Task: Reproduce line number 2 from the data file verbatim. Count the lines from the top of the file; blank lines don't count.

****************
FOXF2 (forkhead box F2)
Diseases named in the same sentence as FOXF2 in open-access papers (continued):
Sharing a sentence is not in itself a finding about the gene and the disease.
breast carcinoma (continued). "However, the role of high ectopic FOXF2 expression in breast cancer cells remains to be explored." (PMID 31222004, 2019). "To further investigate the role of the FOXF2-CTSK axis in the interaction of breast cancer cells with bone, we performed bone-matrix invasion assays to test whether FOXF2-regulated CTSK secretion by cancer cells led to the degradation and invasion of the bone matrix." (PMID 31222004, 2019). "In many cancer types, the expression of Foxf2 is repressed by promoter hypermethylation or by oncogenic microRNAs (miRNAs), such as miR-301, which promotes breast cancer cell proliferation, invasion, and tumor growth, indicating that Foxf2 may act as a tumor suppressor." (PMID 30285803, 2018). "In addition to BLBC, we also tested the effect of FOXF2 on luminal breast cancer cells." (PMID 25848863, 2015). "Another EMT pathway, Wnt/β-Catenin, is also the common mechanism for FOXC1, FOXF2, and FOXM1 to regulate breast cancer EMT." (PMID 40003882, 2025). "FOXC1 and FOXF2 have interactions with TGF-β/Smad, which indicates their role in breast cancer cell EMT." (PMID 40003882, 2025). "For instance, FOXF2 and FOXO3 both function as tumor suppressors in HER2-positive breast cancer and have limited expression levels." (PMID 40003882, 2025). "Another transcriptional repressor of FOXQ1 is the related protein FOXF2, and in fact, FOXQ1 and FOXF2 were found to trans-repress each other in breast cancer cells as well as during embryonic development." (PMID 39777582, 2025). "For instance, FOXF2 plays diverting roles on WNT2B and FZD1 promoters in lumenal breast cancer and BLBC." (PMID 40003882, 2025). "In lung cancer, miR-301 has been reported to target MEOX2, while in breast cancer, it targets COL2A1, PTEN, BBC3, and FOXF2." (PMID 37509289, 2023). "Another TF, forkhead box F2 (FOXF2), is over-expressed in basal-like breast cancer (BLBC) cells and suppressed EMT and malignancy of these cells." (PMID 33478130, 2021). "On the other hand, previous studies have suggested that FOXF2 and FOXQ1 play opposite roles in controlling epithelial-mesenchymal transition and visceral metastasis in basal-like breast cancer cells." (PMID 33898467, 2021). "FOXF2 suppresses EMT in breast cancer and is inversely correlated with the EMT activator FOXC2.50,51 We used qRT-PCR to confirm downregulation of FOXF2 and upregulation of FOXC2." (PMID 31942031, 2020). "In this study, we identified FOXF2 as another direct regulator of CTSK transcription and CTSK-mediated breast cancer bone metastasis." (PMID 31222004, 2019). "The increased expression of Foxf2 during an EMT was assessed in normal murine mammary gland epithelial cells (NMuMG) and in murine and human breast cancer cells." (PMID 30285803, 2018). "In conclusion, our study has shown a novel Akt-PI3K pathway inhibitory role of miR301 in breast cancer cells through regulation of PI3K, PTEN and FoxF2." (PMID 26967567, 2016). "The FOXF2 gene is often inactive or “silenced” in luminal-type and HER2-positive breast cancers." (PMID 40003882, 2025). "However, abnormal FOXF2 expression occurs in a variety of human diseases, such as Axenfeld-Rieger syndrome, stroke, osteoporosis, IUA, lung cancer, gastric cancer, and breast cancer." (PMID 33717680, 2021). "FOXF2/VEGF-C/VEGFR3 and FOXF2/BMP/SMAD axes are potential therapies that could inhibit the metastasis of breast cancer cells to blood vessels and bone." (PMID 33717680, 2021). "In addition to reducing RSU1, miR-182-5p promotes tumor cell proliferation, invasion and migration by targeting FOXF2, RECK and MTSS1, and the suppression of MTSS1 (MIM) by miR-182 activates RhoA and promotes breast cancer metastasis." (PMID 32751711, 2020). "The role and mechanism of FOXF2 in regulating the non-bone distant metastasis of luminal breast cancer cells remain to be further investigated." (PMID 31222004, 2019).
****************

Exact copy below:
Diseases named in the same sentence as FOXF2 in open-access papers (continued):